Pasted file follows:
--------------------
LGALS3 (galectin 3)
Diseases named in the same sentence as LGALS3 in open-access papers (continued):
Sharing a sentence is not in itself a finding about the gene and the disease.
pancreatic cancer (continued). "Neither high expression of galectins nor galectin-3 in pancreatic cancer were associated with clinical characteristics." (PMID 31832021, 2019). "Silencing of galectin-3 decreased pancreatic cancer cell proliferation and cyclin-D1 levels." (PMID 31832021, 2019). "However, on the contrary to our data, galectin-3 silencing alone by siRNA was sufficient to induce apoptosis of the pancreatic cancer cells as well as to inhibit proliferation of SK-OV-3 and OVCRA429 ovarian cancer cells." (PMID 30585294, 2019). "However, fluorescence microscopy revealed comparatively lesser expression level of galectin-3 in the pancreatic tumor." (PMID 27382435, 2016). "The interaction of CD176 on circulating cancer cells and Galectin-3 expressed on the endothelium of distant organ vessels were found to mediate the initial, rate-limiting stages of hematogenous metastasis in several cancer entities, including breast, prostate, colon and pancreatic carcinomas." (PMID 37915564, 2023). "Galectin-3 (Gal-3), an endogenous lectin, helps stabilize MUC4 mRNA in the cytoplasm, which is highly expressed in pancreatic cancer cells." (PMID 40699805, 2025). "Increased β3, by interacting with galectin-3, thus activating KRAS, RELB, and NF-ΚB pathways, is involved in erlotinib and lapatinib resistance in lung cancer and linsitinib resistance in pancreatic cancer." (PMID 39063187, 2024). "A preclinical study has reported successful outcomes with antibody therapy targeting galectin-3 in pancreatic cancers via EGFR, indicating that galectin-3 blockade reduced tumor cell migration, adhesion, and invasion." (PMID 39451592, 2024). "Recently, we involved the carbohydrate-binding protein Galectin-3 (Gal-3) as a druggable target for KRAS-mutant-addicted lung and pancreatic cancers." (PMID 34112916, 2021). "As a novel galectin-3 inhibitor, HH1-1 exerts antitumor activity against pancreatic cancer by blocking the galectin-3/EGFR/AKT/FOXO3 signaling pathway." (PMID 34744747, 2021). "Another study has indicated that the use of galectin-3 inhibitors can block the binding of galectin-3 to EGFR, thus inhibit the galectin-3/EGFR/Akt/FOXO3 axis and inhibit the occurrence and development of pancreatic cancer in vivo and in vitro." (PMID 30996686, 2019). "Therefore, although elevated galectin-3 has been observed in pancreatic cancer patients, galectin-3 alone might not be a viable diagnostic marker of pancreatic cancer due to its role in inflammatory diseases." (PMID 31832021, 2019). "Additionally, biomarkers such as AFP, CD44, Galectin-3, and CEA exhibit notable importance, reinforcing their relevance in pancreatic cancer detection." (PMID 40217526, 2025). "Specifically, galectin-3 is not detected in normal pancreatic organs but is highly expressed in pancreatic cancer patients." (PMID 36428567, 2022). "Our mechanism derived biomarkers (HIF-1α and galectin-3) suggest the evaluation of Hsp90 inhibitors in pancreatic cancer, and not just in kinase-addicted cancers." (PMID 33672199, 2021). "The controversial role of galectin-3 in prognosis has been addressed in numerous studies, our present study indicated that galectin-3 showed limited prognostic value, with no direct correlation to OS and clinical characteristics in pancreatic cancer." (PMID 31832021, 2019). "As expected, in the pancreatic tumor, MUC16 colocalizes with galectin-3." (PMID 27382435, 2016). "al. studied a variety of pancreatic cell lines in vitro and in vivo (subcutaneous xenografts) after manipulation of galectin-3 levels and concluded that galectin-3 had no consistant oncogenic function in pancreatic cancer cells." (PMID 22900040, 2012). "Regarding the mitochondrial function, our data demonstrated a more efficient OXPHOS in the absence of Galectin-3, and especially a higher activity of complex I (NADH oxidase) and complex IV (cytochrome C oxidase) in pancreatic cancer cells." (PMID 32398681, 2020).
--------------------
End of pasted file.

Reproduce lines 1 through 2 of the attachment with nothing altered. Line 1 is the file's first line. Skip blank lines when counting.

LGALS3 (galectin 3)
Diseases named in the same sentence as LGALS3 in open-access papers (continued):